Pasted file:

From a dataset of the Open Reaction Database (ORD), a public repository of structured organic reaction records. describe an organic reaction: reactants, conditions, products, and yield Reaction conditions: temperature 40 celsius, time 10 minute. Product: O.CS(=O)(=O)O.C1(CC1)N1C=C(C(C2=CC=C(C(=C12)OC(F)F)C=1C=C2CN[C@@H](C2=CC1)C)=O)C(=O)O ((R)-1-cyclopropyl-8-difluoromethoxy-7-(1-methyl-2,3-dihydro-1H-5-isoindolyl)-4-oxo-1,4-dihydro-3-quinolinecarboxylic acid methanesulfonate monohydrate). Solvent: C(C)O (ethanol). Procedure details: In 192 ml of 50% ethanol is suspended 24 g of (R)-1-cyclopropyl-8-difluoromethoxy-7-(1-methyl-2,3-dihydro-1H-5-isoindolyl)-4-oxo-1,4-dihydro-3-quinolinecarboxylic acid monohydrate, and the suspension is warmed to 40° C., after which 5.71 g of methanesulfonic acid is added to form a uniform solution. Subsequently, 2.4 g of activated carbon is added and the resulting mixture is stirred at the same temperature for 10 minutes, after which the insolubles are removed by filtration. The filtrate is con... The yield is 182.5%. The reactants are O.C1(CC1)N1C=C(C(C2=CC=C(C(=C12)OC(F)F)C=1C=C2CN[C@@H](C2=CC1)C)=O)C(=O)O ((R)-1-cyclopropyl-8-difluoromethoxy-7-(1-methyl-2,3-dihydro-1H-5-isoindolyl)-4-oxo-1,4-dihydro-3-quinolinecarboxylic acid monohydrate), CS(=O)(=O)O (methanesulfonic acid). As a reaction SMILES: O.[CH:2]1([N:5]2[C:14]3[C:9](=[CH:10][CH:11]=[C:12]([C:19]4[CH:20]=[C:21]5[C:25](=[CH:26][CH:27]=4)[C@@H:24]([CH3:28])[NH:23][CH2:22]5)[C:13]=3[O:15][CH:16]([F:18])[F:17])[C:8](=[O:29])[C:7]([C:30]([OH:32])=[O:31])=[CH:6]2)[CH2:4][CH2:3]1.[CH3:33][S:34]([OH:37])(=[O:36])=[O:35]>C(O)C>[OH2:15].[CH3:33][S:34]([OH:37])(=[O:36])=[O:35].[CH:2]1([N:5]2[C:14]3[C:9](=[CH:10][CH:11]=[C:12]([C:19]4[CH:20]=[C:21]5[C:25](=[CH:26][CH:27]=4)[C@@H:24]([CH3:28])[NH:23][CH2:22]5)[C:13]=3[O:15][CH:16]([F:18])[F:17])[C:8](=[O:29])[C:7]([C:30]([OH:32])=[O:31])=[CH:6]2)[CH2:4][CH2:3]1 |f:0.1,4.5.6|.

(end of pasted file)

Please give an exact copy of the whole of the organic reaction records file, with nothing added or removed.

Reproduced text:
From a dataset of the Open Reaction Database (ORD), a public repository of structured organic reaction records. describe an organic reaction: reactants, conditions, products, and yield Reaction conditions: temperature 40 celsius, time 10 minute. Product: O.CS(=O)(=O)O.C1(CC1)N1C=C(C(C2=CC=C(C(=C12)OC(F)F)C=1C=C2CN[C@@H](C2=CC1)C)=O)C(=O)O ((R)-1-cyclopropyl-8-difluoromethoxy-7-(1-methyl-2,3-dihydro-1H-5-isoindolyl)-4-oxo-1,4-dihydro-3-quinolinecarboxylic acid methanesulfonate monohydrate). Solvent: C(C)O (ethanol). Procedure details: In 192 ml of 50% ethanol is suspended 24 g of (R)-1-cyclopropyl-8-difluoromethoxy-7-(1-methyl-2,3-dihydro-1H-5-isoindolyl)-4-oxo-1,4-dihydro-3-quinolinecarboxylic acid monohydrate, and the suspension is warmed to 40° C., after which 5.71 g of methanesulfonic acid is added to form a uniform solution. Subsequently, 2.4 g of activated carbon is added and the resulting mixture is stirred at the same temperature for 10 minutes, after which the insolubles are removed by filtration. The filtrate is con... The yield is 182.5%. The reactants are O.C1(CC1)N1C=C(C(C2=CC=C(C(=C12)OC(F)F)C=1C=C2CN[C@@H](C2=CC1)C)=O)C(=O)O ((R)-1-cyclopropyl-8-difluoromethoxy-7-(1-methyl-2,3-dihydro-1H-5-isoindolyl)-4-oxo-1,4-dihydro-3-quinolinecarboxylic acid monohydrate), CS(=O)(=O)O (methanesulfonic acid). As a reaction SMILES: O.[CH:2]1([N:5]2[C:14]3[C:9](=[CH:10][CH:11]=[C:12]([C:19]4[CH:20]=[C:21]5[C:25](=[CH:26][CH:27]=4)[C@@H:24]([CH3:28])[NH:23][CH2:22]5)[C:13]=3[O:15][CH:16]([F:18])[F:17])[C:8](=[O:29])[C:7]([C:30]([OH:32])=[O:31])=[CH:6]2)[CH2:4][CH2:3]1.[CH3:33][S:34]([OH:37])(=[O:36])=[O:35]>C(O)C>[OH2:15].[CH3:33][S:34]([OH:37])(=[O:36])=[O:35].[CH:2]1([N:5]2[C:14]3[C:9](=[CH:10][CH:11]=[C:12]([C:19]4[CH:20]=[C:21]5[C:25](=[CH:26][CH:27]=4)[C@@H:24]([CH3:28])[NH:23][CH2:22]5)[C:13]=3[O:15][CH:16]([F:18])[F:17])[C:8](=[O:29])[C:7]([C:30]([OH:32])=[O:31])=[CH:6]2)[CH2:4][CH2:3]1 |f:0.1,4.5.6|.